Conclusions 

At times the Doppler trajectory seems able to give surprisingly accurate orbit estimates. Note that the sample recordings used strong signals and captured more of the trajectory than a low SNR pass would provide.  In the near-polar LUSAT case, with similarly good data, the results are not so close and seem somewhat dependent on the initial estimates given to the estimator.  Perhaps this is not surprising given the non-linear nature of the model and the reduced affect of GS motion compared to a non-polar orbit.  A simpler model, without inclination, seems to give robust results but doesn't provide as much information. This MSE solver has many parameters options and I've barely scratched the surface in its use.  

The original idea of using two GS recordings from the same pass hasn't been explored in any detail. I expect a larger distance separation will be needed to get useful results.  A model which jointly fits (say) the frequency difference between the two signals is likely to work better than making separate estimates then combining the results.  In addition, at present the signal strength measurements are not used at all! The use of (say) two antennas (whose gain patterns are known), pointed in different directions at one GS,  might open many other options for orbit estimation.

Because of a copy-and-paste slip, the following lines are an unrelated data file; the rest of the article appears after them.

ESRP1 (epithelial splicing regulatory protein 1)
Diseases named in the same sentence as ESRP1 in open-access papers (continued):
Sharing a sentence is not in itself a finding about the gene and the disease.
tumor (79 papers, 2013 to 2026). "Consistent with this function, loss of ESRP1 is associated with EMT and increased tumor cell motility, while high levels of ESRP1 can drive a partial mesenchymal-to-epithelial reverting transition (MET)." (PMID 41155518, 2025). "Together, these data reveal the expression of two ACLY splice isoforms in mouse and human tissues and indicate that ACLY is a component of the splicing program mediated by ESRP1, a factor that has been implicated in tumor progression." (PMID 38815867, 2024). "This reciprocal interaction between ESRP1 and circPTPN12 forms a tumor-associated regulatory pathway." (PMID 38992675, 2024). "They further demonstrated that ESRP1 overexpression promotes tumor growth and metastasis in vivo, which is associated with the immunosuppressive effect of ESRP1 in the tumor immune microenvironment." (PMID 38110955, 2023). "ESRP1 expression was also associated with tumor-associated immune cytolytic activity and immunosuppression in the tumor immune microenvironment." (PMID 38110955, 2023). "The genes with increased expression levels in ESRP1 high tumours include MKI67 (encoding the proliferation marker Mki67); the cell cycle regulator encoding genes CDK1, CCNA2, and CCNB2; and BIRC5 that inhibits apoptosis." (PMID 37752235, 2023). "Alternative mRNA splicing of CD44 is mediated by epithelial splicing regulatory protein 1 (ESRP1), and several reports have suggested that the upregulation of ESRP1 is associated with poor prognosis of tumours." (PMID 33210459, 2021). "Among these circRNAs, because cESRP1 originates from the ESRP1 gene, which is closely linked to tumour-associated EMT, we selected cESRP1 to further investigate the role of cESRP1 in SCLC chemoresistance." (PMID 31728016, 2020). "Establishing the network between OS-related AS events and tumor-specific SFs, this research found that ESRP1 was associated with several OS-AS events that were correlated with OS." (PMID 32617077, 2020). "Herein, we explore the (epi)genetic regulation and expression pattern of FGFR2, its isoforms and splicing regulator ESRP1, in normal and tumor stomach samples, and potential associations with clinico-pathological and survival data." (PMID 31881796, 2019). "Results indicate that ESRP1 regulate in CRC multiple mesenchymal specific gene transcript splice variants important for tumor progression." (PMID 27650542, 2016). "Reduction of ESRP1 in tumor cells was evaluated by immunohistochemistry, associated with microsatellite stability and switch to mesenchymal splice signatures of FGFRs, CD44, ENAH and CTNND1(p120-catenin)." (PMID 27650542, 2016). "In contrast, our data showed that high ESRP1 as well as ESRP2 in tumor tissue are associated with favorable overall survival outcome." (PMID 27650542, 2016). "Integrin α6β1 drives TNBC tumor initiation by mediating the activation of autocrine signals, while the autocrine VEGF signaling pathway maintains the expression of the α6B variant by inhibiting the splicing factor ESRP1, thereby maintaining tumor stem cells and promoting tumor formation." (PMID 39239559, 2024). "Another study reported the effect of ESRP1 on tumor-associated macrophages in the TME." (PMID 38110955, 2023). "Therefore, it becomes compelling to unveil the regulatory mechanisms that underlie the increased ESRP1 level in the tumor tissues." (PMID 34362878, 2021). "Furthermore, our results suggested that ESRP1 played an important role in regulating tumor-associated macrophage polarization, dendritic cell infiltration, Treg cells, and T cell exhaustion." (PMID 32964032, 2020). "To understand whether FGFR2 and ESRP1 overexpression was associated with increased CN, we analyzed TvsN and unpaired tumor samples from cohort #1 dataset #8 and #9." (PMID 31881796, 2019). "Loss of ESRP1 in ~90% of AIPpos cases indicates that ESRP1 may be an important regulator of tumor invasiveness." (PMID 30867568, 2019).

Thursday, 12 November 2020

Climate Solutions are Possible!

This post is about an excellent climate modelling tool called En-ROADS,  developed by MIT and other organisations.  By using a "hands-on" approach, it allows individuals or groups to learn about those factors producing climate change and also how to best to address the climate crisis.  I haven't included any sample graphics - it's better if you explore the link above. You might start with the 3 minute video demo of how it works, then try running your own model.


This is what I like about En-ROADS:  

  • Tackling climate change is tricky. Leaving aside factors such as the influence of vested interests and biased media, climate modelling requires physical, economic and social models, with a high degree of interaction between the parameters. For example, given a price per ton on carbon, how will this affect CO2 emissions and then what is the impact on mean temperature over future decades?   How does this strategy compare to (say) a tax of coal?   En-ROADS actually answers these questions, plus a great deal more.  
  • Are the models accurate?  It's reassuring that En-ROADS has been compared to many other climate models and IPCC standard scenarios (called SSPs) - it seems to give quite consistent results.  There's a lot of good climate science behind the software, and it's being regularly updated.